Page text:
It takes a long time within our judicial system, but this is the only way to get justice. Violence is not the answer.
After advocate Abhay Nevagi took up our case — he is representing the Dabholkar family as well — he warned Hamid, Mukta and me that we could not just hand over the matter to him and remain detached. Which is why we are in constant contact with each other and keep ourselves updated on the progress in our cases.
We have decided we will pursue this fight for justice. We knew was going to be a battle; Nevagi had warned us then that it would take at least 10 years.
Seven years have passed since Comrade’s murder and the trial is yet to begin.
Many families do not pursue the legal battle; they hand over the matter to the advocate and move on. Families in India don’t have the conviction to fight; they mostly give up. Our fight for justice has taught us that family members need to be strong.
Did you ever imagine Comrade Pansare would be attacked in Kolhapur?
Never. It is unimaginable that this happened in Kolhapur and right outside our house.
He is extremely popular in Kolhapur and Maharashtra. He contested three elections.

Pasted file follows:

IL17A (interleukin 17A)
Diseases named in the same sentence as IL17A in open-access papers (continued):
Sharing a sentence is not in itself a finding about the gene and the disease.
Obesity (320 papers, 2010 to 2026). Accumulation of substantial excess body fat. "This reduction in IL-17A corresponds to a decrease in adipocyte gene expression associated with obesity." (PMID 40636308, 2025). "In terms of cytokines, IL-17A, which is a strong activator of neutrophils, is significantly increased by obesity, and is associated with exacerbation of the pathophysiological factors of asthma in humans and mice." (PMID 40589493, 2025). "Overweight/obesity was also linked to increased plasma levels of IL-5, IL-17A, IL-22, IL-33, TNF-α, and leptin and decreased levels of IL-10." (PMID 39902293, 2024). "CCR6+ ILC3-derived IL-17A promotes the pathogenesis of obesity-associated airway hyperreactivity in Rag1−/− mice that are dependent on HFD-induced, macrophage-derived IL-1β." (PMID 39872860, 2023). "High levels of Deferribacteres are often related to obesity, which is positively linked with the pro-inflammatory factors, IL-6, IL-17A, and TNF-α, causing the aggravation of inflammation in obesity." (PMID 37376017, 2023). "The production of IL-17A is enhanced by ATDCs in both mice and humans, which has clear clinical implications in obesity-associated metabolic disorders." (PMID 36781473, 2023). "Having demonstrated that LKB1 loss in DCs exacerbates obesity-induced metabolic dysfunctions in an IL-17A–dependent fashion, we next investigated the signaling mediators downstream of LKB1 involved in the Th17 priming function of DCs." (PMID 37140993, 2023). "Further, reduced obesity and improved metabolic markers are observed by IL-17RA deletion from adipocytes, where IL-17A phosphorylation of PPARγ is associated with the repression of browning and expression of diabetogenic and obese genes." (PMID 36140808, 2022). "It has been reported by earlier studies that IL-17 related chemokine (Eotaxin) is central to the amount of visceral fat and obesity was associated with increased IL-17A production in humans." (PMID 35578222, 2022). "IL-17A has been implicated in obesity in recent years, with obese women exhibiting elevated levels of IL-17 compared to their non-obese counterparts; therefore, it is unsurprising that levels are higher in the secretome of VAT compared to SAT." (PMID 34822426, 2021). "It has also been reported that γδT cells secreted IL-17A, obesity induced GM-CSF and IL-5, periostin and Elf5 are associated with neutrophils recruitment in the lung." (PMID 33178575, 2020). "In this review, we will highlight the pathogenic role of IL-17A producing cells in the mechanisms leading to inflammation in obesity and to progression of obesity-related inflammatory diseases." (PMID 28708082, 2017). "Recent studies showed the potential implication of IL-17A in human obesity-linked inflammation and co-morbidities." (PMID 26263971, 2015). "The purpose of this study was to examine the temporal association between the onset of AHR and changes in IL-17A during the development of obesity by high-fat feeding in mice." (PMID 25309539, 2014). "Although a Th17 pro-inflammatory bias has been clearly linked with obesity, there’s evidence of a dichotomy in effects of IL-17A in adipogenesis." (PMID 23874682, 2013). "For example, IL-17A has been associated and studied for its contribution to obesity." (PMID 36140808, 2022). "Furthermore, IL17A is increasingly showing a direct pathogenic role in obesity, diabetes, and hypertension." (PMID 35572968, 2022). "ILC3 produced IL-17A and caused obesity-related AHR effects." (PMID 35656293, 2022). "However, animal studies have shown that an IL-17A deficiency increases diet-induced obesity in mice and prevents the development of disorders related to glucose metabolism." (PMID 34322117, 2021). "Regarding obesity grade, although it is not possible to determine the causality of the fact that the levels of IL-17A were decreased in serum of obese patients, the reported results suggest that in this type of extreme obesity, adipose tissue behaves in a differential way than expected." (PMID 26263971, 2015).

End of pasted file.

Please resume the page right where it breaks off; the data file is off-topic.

There is nothing that was personal as far as he was concerned. It is rare to find someone who has lived such a transparent life.
The murders of intellectuals like Comrade reveals a lot about the mindset of the people who plan them. I have seen the accused in court with their families. One after the other, they have committed four murders (Dabholkar, Pansare, Kalburgi, Gauri Lankesh).
It shows us how these organisations, and the youth involved in these killings, are supported by the political system. They feel they will not have to face the consequences of their actions as it is a favourable time for them.
At a recent event in Kolhapur, thousands of workers said if Comrade Pansare’s murder case cannot be solved even after seven years, what will happen to an ordinary citizen? (CPI-M leader and former Rajya Sabha MP) Brinda Karat echoed their feeling.
See the atmosphere we are living in, people are afraid to speak up.
Comrade was fearless to criticise anything that he thought was wrong, even religion. He always said, ‘We have the right to analyse and criticise for the betterment of our society.’
His loss is greatly felt.
Feature Presentation: Aslam Hunani/Rediff.com